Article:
Currency Corner: what does Boris Johnson’s Brexit deal mean for the pound?

In today's Currency Corner, Dominic Frisby looks at what Boris Johnson's potential Brexit deal with the EU could mean for sterling.

£50 notes on an EU flag © Omar Marques/SOPA Images/LightRocket via Getty Images

It was a long time coming, but it looks like we might finally have a deal by which Britain can leave the European Union. What does it all mean for sterling?

The implications are good, of course. That's why sterling has had such a rally this past week, from $1.21 to $1.29. I would not have liked to have been short.

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We have been saying on these pages since shortly after the dawn of time, or thereabouts, that sterling is significantly undervalued, but that it won't make its big move back to fair value until Brexit is resolved. It has been held back by political, not economic forces.

So now we have to ask ourselves is this it? Is Johnson's deal going to be how we leave? We should know the answer to that tomorrow, when Parliament votes.

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My hunch is that Johnson will get his deal through. The so-called Spartans will come on board; many of the "anti-no-deal" Tories, such as Philip Hammond and David Gauke, will come on board as well, perhaps only because it improves their chances of being re-admitted into the Conservative Party; and 20 or 30 Labour MPs in leave-voting constituencies, who feel more obligation to their constituents than they do to the Labour leadership, will vote with the government as well.

I gather that Labour MPs will not lose the whip if they vote the deal through. The Labour leadership might actually want that, secretly. Brexit has probably been more damaging to Labour than to the Conservatives. Labour might want it over Jeremy Corbyn is a closet Brexiteer after all.

But the vote could quite easily go the other way. Those Tories who had the whip removed might not think they're ever going to get it back, or they might want revenge. Anti-Brexit fervour may be so entrenched in some that they won't let themselves vote with the government, no matter what.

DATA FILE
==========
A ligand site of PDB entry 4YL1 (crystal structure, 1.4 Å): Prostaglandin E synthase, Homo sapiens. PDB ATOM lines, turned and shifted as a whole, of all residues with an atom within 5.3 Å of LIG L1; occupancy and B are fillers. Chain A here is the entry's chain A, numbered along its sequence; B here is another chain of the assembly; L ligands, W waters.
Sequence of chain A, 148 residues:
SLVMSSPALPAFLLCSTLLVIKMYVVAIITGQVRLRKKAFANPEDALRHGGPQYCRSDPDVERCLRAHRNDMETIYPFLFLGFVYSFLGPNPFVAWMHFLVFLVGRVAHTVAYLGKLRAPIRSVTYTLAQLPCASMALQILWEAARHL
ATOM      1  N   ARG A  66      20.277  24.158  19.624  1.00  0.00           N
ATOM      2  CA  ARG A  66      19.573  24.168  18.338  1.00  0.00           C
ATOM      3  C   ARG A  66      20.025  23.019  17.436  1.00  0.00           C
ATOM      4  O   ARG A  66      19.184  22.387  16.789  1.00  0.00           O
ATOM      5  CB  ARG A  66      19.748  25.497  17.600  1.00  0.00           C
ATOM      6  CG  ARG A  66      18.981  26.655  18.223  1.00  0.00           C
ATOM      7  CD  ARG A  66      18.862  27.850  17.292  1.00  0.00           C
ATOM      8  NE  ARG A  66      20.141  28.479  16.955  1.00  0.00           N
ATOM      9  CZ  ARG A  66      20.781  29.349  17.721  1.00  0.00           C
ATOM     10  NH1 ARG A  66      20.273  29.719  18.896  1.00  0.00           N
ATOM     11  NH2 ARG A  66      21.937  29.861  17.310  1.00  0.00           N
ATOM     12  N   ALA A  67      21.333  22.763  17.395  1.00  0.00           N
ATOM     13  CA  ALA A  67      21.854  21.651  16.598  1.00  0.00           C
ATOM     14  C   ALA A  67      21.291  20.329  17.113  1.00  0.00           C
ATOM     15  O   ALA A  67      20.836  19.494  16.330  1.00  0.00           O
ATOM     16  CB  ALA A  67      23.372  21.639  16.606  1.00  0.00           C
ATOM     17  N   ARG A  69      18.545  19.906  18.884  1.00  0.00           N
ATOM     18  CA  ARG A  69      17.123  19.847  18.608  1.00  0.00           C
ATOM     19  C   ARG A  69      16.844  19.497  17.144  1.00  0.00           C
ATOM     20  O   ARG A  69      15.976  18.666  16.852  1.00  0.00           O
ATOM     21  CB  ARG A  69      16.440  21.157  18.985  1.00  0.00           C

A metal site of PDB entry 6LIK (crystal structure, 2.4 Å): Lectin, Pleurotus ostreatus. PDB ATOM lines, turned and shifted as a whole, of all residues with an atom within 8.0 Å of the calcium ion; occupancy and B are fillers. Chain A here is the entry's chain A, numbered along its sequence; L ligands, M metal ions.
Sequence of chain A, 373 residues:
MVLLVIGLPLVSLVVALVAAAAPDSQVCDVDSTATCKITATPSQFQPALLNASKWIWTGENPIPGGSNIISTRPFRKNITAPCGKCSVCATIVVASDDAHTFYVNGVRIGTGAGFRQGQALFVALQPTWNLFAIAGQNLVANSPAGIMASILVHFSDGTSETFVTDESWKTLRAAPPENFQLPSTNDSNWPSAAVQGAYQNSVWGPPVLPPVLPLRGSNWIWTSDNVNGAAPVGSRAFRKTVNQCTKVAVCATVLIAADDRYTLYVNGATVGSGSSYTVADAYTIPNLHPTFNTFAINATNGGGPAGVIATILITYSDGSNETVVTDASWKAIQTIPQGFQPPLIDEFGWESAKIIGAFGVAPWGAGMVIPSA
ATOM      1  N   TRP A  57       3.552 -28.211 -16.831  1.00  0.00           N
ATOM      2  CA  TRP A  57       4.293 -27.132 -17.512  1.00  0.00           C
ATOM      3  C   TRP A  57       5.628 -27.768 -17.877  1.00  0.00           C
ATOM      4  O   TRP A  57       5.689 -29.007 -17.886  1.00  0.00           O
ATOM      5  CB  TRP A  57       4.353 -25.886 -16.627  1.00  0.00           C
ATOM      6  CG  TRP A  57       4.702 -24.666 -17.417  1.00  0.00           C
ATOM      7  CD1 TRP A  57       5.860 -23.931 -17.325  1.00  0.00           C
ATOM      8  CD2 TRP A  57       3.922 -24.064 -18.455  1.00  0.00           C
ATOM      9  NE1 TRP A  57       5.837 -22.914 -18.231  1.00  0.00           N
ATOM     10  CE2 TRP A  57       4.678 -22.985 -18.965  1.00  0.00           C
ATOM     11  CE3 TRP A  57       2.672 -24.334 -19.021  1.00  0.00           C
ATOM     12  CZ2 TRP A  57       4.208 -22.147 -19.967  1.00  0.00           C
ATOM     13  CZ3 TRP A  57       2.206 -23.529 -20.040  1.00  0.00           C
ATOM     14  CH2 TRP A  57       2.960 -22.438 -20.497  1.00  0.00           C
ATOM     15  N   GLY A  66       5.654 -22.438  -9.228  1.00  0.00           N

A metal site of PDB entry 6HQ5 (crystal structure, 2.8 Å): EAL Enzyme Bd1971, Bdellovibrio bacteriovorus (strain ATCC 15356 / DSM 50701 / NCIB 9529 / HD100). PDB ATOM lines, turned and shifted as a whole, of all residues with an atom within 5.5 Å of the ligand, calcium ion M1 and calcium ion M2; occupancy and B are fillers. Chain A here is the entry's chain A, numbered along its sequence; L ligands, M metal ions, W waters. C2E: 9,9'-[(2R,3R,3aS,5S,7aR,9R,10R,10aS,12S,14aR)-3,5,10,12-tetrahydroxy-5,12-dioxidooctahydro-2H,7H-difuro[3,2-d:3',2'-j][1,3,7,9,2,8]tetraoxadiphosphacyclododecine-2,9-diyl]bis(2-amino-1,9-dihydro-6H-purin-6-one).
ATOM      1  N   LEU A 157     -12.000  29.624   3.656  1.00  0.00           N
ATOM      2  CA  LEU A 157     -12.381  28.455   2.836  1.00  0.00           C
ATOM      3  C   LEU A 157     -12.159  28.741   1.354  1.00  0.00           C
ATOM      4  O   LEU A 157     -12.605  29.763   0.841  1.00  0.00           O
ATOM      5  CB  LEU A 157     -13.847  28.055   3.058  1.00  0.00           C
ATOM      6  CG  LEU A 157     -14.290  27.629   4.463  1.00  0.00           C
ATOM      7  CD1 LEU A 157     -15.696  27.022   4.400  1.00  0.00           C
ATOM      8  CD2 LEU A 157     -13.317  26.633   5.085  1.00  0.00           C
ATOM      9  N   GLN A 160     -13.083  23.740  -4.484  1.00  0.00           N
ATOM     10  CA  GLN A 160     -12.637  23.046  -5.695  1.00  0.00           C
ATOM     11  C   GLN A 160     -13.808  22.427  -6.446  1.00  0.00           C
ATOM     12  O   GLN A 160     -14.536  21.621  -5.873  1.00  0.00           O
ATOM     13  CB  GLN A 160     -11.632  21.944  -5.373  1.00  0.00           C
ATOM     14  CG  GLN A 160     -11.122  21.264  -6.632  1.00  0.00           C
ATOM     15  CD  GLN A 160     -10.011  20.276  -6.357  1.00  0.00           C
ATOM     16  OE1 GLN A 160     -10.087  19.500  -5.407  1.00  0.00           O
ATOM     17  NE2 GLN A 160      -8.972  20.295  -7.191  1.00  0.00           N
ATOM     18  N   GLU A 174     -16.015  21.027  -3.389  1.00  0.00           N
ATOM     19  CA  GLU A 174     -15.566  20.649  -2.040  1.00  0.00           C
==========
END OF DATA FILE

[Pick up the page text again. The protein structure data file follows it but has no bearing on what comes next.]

Labour MPs might not be able to bring themselves to vote with Boris Johnson; some might even abstain.

There's a chance that some amendment will get sneaked in at the last minute that sabotages the process.

These are all possibilities. But my hunch is that Johnson's deal will get through. I can feel it in my bones.

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You will have your own views, of course, and it's the multitude of different views that makes a market. The price then shows who was right.

With a move in sterling such as we have seen this week, you would normally expect a retracement. In the short term, we might see a shallow one, even if Johnson's deal gets through. But it is more likely that the market might prove so grateful for some political certainty after all this time that this rally continues. Longer term, I am bullish.

If Johnson's deal doesn't get through, then "no deal" is back on the table. Sterling won't like that, at least not at first. (It might eventually come round to the idea with the certainty of WTO rules.) If Johnson's deal fails, the reaction will most likely be a sterling sell-off.

And then we will be back in forex limbo and political limbo, too. The squabble will go on.

So the outlook for sterling all hinges on Saturday.

Technically, the forex markets will still be open, at least to central banks and related VIPs. But they will not be open to ordinary retail traders, which makes for an interesting situation.

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It means there is a possibility of a large gap up or down on Sunday, depending on Saturday's outcome. Use of stops will become complicated to say the least. Needless to say, there is a lot of risk. Caveat emptor.

In the longer term, I think sterling will go up. It's undervalued on a purchasing power parity basis. It will return to fair value and perhaps even exceed it but that can't happen until this stage of Brexit is resolved (we will still need to negotiate the future trade deal).

That's when Frisby's Flux comes into play: my eight-year cycle in the pound. I've covered it before and I'll cover it again next week.

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